[31 Days of Horror Reviews] Day Twelve: Shinichirou Ueda's 'One Cut of the Dead'

Although I’ve heard praise for One Cut of the Dead since its release in 2017, I only recently saw it as part of "The Last Drive-in with Joe Bob Briggs." I went in completely blind, which I think is a good way of viewing a movie like this. If I’d been expecting a straightforward zombie film, I might’ve been a little disappointed, albeit impressed. However, I was told to simply go along for the ride and experience the film moment-to-moment, which I suppose is a great way to experience most movies.

I can’t stress enough how much One Cut of the Dead blew my mind. The story is very simple: a struggling director tries to shoot an entire zombie film all in one cut, and it's being broadcast live on television. However, prima donna actors and an ever-blundering crew makes the task nearly impossible, and the entire team must rely on their moment-to-moment ingenuity in order to complete their task.

Every conflict within the movie rings true for anyone who’s been on a professional film set. You see all the major personality types: the pretentious actors, the backseat directors, the producer who’s constantly giving script notes, as well as the small-time crew member with all the great ideas. In fact, I would say the movie rings true for anyone who’s worked on any group project, and the entire movie is carried by the tension of "will they or won’t they succeed?”"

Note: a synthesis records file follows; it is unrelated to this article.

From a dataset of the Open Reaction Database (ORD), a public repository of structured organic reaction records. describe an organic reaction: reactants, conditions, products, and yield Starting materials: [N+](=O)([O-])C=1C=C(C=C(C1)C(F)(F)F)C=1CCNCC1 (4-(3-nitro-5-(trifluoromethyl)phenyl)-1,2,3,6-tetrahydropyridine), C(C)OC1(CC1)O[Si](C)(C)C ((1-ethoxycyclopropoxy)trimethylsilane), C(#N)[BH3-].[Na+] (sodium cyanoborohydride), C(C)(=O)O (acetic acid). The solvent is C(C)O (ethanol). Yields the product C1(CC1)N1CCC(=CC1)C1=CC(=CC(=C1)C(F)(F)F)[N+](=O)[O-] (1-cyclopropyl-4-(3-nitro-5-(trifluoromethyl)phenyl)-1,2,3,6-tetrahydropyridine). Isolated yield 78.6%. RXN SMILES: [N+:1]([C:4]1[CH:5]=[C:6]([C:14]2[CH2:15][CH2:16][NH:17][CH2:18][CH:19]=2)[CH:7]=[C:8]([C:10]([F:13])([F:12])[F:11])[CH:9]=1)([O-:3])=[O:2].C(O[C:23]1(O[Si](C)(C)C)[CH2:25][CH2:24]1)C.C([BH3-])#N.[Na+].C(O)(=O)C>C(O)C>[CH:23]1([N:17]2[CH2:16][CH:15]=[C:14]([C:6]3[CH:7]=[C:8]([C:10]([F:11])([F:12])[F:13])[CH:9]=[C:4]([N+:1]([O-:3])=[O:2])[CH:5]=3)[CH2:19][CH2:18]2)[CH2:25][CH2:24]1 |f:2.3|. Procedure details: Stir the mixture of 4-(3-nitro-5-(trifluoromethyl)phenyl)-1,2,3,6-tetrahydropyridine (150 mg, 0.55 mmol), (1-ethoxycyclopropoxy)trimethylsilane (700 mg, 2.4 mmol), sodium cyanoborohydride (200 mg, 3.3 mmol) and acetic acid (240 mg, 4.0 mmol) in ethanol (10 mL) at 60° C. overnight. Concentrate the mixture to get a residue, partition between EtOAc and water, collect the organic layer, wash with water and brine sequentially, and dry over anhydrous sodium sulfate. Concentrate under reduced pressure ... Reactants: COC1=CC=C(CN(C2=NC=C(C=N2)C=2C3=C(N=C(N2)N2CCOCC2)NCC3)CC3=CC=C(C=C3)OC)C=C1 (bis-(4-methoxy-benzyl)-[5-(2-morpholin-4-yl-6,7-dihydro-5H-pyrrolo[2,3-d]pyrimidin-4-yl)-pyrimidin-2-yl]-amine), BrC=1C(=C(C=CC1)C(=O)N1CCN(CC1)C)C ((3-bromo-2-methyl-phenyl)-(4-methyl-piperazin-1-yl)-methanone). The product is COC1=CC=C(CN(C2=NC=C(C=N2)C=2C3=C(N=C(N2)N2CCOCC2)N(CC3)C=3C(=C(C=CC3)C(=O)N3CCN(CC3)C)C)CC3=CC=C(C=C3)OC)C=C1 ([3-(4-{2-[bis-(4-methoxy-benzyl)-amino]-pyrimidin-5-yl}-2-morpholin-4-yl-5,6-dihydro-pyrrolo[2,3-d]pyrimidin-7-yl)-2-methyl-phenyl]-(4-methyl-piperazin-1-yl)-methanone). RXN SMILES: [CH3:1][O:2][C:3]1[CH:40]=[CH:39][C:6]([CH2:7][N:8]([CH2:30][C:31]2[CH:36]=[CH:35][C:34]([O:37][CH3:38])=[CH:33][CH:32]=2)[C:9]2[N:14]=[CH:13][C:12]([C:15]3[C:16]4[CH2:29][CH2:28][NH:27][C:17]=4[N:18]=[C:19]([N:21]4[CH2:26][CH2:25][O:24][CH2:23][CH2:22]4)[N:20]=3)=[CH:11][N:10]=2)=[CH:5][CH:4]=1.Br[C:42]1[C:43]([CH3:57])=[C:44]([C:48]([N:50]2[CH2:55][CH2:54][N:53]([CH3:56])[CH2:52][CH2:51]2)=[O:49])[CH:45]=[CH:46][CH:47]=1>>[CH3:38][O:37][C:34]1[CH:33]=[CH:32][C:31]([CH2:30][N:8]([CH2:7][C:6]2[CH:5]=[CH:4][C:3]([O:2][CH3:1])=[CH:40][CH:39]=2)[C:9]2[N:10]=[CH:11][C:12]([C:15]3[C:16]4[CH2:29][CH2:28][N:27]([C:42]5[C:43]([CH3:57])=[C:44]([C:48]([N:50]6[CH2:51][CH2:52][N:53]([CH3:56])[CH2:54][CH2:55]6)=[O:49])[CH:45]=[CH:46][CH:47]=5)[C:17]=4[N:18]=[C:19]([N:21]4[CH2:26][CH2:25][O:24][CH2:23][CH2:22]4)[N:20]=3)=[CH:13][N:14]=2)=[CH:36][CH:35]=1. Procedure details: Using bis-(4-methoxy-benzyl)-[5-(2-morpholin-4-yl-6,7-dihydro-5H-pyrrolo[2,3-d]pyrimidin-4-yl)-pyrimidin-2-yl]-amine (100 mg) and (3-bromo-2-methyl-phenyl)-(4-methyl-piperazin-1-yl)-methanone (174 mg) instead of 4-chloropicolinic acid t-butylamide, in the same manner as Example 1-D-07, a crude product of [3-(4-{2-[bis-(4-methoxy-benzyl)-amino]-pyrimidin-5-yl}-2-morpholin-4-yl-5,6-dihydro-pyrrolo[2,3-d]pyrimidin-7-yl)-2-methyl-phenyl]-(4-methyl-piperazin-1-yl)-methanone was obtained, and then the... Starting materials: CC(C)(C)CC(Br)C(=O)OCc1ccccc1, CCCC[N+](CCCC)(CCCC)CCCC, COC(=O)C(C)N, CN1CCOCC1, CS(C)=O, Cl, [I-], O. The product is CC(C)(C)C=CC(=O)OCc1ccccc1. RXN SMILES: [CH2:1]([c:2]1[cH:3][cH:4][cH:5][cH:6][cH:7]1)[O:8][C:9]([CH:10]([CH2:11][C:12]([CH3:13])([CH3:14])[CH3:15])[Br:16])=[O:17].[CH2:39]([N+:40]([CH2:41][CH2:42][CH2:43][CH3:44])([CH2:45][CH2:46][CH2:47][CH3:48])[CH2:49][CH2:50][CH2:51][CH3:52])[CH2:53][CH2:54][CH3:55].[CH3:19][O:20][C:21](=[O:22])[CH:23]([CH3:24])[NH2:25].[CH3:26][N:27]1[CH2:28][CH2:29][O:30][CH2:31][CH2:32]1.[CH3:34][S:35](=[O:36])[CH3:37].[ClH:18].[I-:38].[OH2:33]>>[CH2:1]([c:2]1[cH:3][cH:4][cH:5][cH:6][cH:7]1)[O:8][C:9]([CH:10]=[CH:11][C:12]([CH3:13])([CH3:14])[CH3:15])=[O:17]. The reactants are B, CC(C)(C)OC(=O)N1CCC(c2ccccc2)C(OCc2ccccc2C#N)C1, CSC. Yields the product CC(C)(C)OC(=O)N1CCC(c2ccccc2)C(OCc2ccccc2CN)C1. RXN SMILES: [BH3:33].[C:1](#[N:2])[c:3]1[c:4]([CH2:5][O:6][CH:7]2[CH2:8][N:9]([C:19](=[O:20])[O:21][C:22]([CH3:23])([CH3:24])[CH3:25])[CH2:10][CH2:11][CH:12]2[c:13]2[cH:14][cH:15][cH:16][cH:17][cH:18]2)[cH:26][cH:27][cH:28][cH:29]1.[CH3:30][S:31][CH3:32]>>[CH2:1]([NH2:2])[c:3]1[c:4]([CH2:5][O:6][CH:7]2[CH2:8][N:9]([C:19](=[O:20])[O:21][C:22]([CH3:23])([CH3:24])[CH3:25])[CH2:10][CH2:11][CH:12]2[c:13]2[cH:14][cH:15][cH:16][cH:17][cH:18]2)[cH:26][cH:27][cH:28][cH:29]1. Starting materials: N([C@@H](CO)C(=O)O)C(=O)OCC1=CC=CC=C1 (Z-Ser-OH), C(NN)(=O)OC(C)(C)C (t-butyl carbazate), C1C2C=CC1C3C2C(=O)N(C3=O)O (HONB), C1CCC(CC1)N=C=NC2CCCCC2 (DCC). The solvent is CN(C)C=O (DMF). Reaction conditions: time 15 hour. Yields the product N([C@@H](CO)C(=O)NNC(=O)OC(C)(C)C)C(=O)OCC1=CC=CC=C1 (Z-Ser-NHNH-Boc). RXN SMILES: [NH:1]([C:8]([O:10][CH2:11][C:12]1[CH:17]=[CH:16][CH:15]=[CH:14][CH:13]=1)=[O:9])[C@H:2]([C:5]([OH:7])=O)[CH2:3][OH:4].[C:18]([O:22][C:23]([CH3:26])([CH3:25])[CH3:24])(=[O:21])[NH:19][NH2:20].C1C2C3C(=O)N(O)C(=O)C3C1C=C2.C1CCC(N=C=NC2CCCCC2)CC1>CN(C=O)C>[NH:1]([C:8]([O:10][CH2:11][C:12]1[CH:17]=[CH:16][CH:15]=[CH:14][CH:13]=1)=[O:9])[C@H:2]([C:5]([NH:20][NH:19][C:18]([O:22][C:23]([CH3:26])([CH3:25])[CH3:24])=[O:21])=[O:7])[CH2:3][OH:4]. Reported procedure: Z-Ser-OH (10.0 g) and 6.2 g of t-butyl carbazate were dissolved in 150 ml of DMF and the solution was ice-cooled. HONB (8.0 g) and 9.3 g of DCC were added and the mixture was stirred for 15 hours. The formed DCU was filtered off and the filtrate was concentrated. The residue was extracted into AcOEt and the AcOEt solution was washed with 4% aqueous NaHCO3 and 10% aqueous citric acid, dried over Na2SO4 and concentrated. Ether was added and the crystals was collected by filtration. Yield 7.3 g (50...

Just like in any creative endeavor, not even the most meticulous and well-drawn plans are enough to avoid troubles along the way. Actors fail to show up, crew members get sick, props are destroyed, special effects fail, dialogue is butchered, and the constant need for improvisation keeps everyone on their toes.

I’d be lying if I said I wasn’t sweating a bit on the characters’ behalves, especially the director who’s risking everything in his life for a creative endeavor that promises few rewards. That’s what made this movie so special—the audience feels involved in the struggle, and we’re constantly rooting for the film crew to succeed come hell or high water.

If you haven’t seen One Cut of the Dead yet, I strongly recommend checking it out. Even if you’re not an aspiring filmmaker or someone who considers themselves creative, I’m sure you’ll feel invested in the movie by the end of Act One. This is a movie made for anyone with an impossible dream, and unlike some of the more cynical movies out there, it shows that putting your blood, sweat, and tears into a project is the true reward.



This week, I'm doing seven straight days of zombie movie reviews as a part of my 31 Days of Horror Reviews series. Do you have a favorite zombie movie? Tell me in the comments and I’ll add it to the roster.

You can also read Sean Ellis' take on One Cut of the Dead here.